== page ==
HtN: Well, if you buy into the ideology of the nation-state, you are de facto assuming that other people are less than you, whether you’re conscious of that or not.
NL: Yeah, totally.
HtN: And the same thing with religion.
NL: The fellow Israelis of Yoav – those who are shown in the movie and those who are not shown in the movie, but believe me, they are the majority – are people who have this very clear vision of distinguishing “us” and “others.” For them, us and the others are antonyms, not synonyms. Us are the Israelis, and the others are … all the others, and on a certain scale they are all, in a way, enemies. And I think that Yoav breaking this dichotomy, this idea of “us” – saying, “I am not a part anymore of this ‘us,’ of this ‘we’” – means he turns this upside down, and suddenly we are the bad ones. But after doing this, he finds himself confronted, at the end, with similarities, with synonyms.
HtN: That’s interesting, but certainly Israelis, and the Jews of this world, have more reason than a lot of people to feel that other people are their enemies. I don’t think that that sentiment is unique, however, though I would argue that, historically, they have good reason to feel that way. Now, I wanted to ask you about the name Yoav. You seem to be particularly attracted to this name; you’ve used it many films. Why do you think that is?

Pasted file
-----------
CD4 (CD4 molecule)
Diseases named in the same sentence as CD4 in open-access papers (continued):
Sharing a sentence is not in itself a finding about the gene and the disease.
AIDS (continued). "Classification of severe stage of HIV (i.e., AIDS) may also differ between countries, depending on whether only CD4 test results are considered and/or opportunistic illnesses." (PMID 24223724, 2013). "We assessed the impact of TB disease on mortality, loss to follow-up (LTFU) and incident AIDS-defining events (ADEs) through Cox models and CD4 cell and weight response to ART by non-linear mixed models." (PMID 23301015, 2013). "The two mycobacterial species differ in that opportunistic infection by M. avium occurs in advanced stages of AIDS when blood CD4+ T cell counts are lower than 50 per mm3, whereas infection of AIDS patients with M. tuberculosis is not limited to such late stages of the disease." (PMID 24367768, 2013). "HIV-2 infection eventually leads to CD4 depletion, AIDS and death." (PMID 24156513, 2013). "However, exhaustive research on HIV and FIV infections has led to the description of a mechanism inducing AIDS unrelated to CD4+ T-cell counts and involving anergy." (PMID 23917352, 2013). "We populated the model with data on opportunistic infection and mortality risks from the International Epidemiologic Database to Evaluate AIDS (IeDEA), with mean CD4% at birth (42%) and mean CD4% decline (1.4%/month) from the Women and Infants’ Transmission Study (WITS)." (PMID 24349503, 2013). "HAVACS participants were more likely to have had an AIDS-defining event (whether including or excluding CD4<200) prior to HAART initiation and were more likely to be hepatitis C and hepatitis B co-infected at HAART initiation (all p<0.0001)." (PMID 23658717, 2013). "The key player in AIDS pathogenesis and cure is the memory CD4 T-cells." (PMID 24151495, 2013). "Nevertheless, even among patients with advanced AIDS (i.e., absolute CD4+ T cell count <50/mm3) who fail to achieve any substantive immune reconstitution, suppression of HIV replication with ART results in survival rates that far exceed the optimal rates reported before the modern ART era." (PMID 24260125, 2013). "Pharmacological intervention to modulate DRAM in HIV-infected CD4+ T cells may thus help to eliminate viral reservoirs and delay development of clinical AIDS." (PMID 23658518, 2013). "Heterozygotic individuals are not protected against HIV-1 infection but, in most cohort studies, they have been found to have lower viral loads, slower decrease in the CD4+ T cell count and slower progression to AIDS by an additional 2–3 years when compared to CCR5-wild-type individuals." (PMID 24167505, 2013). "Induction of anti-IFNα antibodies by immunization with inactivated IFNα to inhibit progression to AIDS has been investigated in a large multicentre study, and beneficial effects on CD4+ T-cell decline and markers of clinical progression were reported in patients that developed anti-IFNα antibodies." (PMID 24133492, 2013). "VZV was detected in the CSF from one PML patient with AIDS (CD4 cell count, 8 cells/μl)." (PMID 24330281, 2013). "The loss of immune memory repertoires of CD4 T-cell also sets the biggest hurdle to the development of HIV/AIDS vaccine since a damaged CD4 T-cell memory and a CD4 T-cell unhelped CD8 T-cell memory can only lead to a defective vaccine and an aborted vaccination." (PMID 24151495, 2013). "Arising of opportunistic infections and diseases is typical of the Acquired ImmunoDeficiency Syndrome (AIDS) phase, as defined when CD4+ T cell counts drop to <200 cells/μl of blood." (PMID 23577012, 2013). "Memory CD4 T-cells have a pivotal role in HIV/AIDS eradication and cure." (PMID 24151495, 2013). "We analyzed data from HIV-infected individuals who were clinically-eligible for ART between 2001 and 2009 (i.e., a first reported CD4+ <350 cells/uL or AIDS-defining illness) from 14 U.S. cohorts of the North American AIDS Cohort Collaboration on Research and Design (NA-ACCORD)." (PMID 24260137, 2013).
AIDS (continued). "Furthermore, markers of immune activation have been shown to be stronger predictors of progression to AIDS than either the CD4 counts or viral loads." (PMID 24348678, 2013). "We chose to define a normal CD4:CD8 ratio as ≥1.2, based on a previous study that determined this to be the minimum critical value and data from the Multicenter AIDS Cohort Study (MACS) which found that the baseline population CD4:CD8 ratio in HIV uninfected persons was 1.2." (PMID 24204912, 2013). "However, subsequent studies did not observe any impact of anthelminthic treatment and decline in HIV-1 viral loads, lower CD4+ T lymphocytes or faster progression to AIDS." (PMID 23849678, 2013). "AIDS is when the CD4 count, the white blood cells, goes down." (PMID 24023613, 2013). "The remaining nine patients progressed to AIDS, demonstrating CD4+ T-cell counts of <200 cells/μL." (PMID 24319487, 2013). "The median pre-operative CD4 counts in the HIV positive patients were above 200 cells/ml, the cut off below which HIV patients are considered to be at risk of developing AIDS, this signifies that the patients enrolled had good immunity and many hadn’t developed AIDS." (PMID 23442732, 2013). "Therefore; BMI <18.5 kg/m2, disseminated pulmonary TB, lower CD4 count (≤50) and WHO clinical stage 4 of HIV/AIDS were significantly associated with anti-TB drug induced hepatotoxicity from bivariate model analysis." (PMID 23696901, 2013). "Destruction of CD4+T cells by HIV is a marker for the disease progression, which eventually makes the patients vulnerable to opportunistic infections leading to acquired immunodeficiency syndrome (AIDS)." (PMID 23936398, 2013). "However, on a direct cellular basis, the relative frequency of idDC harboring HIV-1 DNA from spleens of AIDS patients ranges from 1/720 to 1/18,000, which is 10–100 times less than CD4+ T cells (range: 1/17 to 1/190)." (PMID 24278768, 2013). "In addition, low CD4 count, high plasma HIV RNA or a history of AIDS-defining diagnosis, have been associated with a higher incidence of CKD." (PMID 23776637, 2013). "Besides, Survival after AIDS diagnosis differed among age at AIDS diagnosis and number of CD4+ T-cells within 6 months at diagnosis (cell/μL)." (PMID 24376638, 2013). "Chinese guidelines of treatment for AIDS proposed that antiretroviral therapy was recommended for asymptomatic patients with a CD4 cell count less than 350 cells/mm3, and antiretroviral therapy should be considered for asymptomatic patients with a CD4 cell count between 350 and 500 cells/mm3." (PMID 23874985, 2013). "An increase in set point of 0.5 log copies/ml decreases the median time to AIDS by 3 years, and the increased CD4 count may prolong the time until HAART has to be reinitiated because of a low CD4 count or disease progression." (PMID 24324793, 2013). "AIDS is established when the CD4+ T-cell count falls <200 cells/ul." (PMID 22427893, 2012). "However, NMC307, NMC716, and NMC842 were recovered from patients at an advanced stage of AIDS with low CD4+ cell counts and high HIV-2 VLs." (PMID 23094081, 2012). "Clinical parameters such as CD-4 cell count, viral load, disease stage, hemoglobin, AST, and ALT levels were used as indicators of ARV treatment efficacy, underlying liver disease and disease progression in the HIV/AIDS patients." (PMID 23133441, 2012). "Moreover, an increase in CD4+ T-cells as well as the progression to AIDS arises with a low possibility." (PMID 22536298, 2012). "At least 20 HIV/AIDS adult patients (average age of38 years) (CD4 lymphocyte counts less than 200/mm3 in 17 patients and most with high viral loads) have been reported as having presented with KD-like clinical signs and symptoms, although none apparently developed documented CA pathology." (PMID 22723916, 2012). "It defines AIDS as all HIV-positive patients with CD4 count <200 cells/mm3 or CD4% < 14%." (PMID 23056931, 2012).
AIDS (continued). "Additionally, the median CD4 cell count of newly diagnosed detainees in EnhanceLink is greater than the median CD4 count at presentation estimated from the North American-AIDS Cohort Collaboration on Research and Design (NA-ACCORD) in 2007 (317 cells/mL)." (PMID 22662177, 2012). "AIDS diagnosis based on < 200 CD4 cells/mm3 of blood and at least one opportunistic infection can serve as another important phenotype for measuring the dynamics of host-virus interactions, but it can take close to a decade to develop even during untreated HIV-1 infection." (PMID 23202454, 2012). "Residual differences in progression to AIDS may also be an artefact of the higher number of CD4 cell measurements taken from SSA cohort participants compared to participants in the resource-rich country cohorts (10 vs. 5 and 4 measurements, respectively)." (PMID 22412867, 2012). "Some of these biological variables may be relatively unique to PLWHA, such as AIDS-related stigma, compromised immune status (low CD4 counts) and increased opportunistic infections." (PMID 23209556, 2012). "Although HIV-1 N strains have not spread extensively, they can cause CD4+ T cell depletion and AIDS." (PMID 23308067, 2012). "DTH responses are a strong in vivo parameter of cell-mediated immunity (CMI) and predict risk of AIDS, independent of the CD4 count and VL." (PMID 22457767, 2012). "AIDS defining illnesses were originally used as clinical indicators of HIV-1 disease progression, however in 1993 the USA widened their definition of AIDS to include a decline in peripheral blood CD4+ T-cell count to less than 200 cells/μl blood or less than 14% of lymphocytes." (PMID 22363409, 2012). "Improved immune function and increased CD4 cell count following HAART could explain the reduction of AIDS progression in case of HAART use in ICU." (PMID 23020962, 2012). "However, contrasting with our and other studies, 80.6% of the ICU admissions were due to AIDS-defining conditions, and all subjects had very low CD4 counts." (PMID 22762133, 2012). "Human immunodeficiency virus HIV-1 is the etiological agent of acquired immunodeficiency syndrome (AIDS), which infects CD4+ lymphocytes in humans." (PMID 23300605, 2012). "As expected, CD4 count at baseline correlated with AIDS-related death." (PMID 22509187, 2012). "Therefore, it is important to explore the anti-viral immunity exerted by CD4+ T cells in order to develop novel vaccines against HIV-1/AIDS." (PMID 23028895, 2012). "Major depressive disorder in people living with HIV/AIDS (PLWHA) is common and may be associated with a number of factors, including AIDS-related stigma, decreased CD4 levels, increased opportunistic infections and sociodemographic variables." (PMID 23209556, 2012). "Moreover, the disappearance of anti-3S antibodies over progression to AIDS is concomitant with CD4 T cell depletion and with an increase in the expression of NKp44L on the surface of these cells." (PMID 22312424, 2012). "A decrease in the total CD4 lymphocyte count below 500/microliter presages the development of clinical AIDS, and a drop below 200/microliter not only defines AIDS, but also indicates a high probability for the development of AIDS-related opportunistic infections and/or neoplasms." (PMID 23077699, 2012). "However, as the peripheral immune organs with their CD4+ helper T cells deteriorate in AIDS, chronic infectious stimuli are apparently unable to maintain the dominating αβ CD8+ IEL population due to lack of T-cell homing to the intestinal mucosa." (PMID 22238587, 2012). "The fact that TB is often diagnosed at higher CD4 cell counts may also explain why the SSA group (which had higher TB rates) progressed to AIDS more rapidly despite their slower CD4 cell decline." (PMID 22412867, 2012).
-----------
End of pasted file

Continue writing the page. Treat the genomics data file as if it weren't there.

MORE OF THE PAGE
NL: I guess maybe because it rhymes with Nadav. But also, in all my films it’s the same person, at a different age, in a different state of mind, although I’ve been at Q&As where people say the kid from The Kindergarten Teacher grew up to become this Yoav, and I wouldn’t talk about it in such a literal way. I would say that it’s the same sensitivities, same inner conflicts, same things that are nourishing and eating the soul, and it’s only the circumstances that are changing. There’s the same connection to language, to words, same torn soul between fragility and virility, the mind and the body.